Southerners at War
Last year was memorable for Vietnam veterans. With an official apology from the Government, the emotional scenes in Wellington brought closure for many soldiers and their families.
Approaching the first Anzac Day since Tribute 08 — an acknowledgement 40 years in the making — SHANE COWLISHAW talks to Invercargill war vets and their families about the war, what happens next and how it feels to be finally accepted by their own country.
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Danny Raikena is a tough man.
Having lived through a tour of Vietnam as a grunt and toiling for years in the freezing works, not much fazes him — but there were tears in his eyes on May 31 last year.
That was the date of Tribute 08, the official welcome home and apology for Vietnam veterans, almost 40 years after the end of the war. Thousands of veterans and their families were in Wellington for three days of emotional reunions and long-awaited relief.
For Danny, it was bittersweet.
To march with his comrades down the street with thousands of onlookers cheering and voicing their support was something he and his mates had waited for since they came back from the war no one wanted to know about.
Returning from combat to a public that despised them was hard, but being ignored by the Government that sent them to Vietnam in the first place was harder, Danny says.
"We were called baby killers. That included everyone who went to Vietnam, you went over there to kill babies,'' he says.
"The most f**king disappointing thing about that is that you thought you did well by going and fighting for your country and you come back and okay, you're not a hero, but just the thanks you would get when you came back, that wasn't to be.''
Like many veterans, Danny turned to alcohol when he returned to civilian life; a habit from his time overseas and a way to deal with the stress of the unwelcome return home.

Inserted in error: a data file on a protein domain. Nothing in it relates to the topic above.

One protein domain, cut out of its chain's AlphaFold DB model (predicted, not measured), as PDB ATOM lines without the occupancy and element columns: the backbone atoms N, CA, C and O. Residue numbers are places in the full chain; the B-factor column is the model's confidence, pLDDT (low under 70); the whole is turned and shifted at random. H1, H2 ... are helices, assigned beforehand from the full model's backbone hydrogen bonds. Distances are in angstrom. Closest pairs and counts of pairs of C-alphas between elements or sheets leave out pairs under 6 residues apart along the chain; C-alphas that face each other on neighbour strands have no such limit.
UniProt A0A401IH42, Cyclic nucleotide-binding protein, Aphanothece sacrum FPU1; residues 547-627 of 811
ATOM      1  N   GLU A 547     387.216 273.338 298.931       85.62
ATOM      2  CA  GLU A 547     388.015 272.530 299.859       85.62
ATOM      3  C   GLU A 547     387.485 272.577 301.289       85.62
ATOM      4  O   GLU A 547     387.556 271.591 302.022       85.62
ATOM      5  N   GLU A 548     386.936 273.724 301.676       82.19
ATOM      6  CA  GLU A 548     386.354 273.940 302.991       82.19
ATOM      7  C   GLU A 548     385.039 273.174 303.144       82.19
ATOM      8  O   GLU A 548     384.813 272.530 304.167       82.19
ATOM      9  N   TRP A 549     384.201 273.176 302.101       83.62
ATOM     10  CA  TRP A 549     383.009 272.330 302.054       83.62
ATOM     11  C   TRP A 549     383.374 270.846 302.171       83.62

"That is our biggest thing, alcohol. We'd be full-on for a month, then get three days. You'd come in, clean your gear, there'd be a company barbecue and a trailer full of p*ss.''
Psychological issues, compounded by the drinking, plagued many vets including Danny. He reined in his drinking two years ago but Danny says he put his wife and family through a lot over the decades, which he regrets.
"My lady, she got the rough end of the stick.
"It could have been avoidable but at the time I was full of anger.''
Danny puts most of the blame for the issues Vietnam vets faced squarely on the Government and the lack of support and counselling offered on their return.
Recalling Tribute 08 and seeing how his comrades had aged and knowing many of them still suffered from mental and physical health problems from the war, Danny angrily remembers arriving home.
"Getting into the airport hangar, we were given money. One thing was wrong; counselling. We were never given counselling,'' he says.
"I still have flashbacks and we'll never forget the war, we'll never forget the protests and all that and I put it down to not having the counselling when we arrived home. There should have been a whole lot of people lined up at the airport saying 'What are your effects from blah blah blah'.''
Danny, who suffers from a painful recurring rash his doctor has put down to Agent Orange, the defoiliant used to clear dense jungle so the communist forces couldn't use it for cover, says it is the families that are important
now the veterans have their apology.
With the numbers of Vietnam vets dwindling, it is important the Government provides financial and medical support to widows and families of soldiers who lost their lives in the war or have died since, he says.
"Make sure, whatever happens from now on, make sure that the widows are cared for, and their children, because we have a hell of a lot out there that have gone.''
- © Fairfax NZ News